A Note from the High Holidays Chair
This year our Rosh Hashanah celebration will be unlike any we have ever had at TBT. Unlike past years, each family will be celebrating on its own and the High Holidays spirit that we bring into our homes this year is more important than ever. Embrace the traditional foods that bring the taste of the High Holy days alive: apples and honey for a sweet new year, pomegranates, honey cake, round challah with raisins, carrots, spinach, fish, brisket, and whatever else will bring the special flavor of these days into your home. Even though we will not be gathering together in the synagogue, I encourage you to take the time to dress up for the online services, and — if you have them — put on a tallit and kippah. All of this helps to deepen our experience of the High Holy Days.
Last year when I agreed to be TBT’s High Holidays Chair, the job I signed on for was very different from the one it has become. Who could have anticipated this pandemic that is keeping us apart during the High Holy days when we long to be together?
A group of TBT members has worked with Rabbi Block and Cantor Lauren over the past months to plan online services for the High Holidays. We have tried to instill them with as much of the meaning, the spirit, and the depth of these services as we can while preserving TBT’s signature warmth and openness. We hope you will join us this year and that you will find some fulfillment in our services. Many of our members have volunteered to participate in them, and you will get to see many familiar faces – and perhaps a few new ones as well — during our High Holidays services.
We usually have a small Tashlich observance after our morning Rosh Hashanah service at TBT. This year you may wish to observe this tradition on your own. Rabbi Block’s article on Tashlich provides us with an understanding of its significance and some suggestions for holding the ceremony on your own.
From my family to yours: Sincerest wishes for L’Shanah Tovah U’Metukah.
Cast Away Your Sins – Tashlich
Sometime between the end of Rosh Hashanah services and the first day of Sukkot, we go to a lake, river, stream of water, sea, or a sprinkler or hose in your own backyard, and cast our misdeeds, bad behavior, and “sins” into the water.
This is the special tradition we call “Tashlich”. The teachings of the prophet Micah inspired the Tashlich ceremony:
“Who is a God like you, who pardons sin and forgives the transgression of the remnant of his inheritance? You do not stay angry forever but delight to show mercy.
“You will again have compassion on us; you will tread our sins underfoot and hurl all our iniquities into the depths of the sea.
“You will be faithful to Jacob, and show love to Abraham, as you pledged on oath to our ancestors in days long ago.”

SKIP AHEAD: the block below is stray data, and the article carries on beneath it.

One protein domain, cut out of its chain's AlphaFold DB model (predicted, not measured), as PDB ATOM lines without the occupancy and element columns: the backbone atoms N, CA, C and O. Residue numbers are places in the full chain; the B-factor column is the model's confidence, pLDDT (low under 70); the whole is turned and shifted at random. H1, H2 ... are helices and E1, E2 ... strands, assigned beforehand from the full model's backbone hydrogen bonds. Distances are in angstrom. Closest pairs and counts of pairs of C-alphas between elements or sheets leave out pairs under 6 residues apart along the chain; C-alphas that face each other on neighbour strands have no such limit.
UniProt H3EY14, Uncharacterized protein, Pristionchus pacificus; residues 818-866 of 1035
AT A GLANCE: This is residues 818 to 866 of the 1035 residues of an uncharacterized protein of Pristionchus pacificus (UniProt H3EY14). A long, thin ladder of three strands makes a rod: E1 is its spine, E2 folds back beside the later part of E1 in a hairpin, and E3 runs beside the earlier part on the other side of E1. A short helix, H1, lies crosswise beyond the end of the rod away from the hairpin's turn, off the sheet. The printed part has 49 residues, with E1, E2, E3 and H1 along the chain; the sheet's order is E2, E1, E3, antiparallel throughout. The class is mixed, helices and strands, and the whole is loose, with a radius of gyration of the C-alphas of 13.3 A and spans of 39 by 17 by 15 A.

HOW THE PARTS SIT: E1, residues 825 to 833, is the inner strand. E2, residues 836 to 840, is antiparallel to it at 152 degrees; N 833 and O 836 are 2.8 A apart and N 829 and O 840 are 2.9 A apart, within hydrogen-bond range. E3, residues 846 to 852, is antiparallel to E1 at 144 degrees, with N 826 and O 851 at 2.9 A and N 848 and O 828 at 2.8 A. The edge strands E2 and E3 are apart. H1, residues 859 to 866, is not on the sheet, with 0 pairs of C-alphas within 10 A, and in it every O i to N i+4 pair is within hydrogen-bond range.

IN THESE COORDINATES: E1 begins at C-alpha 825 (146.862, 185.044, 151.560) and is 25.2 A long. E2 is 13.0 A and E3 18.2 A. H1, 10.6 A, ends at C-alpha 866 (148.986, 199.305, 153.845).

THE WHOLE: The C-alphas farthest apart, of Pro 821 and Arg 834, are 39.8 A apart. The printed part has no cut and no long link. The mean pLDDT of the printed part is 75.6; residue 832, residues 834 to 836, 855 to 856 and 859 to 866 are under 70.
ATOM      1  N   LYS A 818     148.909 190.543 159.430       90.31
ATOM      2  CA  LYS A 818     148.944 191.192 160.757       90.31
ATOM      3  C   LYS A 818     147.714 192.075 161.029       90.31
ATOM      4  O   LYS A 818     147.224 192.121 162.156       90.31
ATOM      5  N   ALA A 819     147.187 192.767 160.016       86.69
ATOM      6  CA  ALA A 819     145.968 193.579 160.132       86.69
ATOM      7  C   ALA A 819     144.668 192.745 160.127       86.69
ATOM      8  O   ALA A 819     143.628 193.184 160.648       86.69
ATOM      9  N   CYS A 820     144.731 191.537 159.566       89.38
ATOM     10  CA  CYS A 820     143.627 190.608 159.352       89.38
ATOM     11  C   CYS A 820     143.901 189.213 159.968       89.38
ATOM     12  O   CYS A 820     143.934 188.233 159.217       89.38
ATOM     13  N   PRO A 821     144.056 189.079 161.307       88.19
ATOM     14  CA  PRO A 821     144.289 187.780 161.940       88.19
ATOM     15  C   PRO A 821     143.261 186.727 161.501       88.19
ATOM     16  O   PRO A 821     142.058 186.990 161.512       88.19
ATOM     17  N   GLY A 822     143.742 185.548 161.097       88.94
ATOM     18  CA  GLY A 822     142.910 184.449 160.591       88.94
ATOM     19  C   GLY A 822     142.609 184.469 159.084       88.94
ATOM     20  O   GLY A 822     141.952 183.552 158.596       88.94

God casts our sins into the depths of the sea. During Tashlich we symbolically cast away our sins, relieving ourselves of the burdens which we carry with us from the year gone by. We purify our hearts and our souls so that we may move forward as the new year begins.
Historically bread was thrown into the water to represent our sins. It was considered good luck to throw the bread into a body of water with fish. If you choose this option consider casting away your sins in the form of fish food!
As we toss each item into the water, we remember an aspect of our behavior that we want to “cast away” and say it out loud or silently to ourselves. Throwing breadcrumbs into bodies of natural water may disturb the ecosystem’s nutrient balance, so consider substituting more nature-friendly elements like small stones or pebbles, leaves, pine needles, untreated wood chips, seashells or twigs instead.
Tashlich is not explicitly mentioned in the Torah or the Talmud, so there’s no formal liturgy. You are free to create a ceremony that resonates with your Judaism.
The prophet Ezekiel tells us to:
“Rid yourselves of all the offenses you have committed, and get a new heart and a new spirit.”
Psalm 32 can be recited before we list the behaviors we wish to “cast away”:
Then I acknowledged my sin to you
and did not cover up my iniquity.
I said, “I will confess
my transgressions to the Lord.”
And you forgave
the guilt of my sin.
Therefore let all the faithful pray to you
while you may be found;
surely the rising of the mighty waters
will not reach them.
A Prayer for Tashlich
A prayer by Rabbi Rachel Barenblat
Here I am again
ready to let go of my mistakes.
Help me to release myself
from all the ways I’ve missed the mark.
Help me to stop carrying
the karmic baggage of my poor choices.
As I cast this bread upon the waters
lift my troubles off my shoulders.
Help me to know that last year is over,
washed away like crumbs in the current.
Open my heart to blessing and gratitude.
Renew my soul as the dew renews the grasses.
And we say together: Amen